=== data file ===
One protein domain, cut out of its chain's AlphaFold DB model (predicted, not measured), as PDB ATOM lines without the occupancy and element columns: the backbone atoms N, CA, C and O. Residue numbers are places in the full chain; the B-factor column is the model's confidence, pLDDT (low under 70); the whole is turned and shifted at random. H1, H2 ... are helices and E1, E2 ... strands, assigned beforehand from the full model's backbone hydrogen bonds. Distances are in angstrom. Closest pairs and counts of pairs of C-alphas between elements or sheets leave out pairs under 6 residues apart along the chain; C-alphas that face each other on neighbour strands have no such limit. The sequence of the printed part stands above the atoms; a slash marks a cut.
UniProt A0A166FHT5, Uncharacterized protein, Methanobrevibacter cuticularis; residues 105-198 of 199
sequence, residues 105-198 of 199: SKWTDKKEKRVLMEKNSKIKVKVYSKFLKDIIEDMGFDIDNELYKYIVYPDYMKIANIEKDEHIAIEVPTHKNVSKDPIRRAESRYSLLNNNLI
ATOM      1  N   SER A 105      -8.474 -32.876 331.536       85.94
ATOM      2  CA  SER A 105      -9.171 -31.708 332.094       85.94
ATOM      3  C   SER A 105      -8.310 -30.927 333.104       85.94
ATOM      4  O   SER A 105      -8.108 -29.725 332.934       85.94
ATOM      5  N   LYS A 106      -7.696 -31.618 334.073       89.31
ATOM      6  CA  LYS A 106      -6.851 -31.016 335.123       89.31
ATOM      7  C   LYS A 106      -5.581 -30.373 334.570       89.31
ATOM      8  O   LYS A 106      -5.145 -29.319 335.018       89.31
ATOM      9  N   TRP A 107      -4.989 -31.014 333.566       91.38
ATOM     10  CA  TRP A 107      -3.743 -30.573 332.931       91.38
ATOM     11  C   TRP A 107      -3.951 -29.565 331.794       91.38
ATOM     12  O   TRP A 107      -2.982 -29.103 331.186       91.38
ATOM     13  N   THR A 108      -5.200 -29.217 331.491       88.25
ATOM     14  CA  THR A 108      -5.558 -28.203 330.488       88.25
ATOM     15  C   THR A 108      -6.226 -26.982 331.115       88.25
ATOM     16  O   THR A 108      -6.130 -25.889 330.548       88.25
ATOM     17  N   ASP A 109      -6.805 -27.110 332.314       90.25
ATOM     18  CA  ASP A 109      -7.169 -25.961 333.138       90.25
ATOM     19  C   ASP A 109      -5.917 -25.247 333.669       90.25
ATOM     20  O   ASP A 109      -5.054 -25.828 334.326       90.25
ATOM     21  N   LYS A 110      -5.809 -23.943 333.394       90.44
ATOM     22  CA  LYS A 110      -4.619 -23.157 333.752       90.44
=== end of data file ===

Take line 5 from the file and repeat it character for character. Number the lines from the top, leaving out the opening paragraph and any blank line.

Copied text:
ATOM      3  C   SER A 105      -8.310 -30.927 333.104       85.94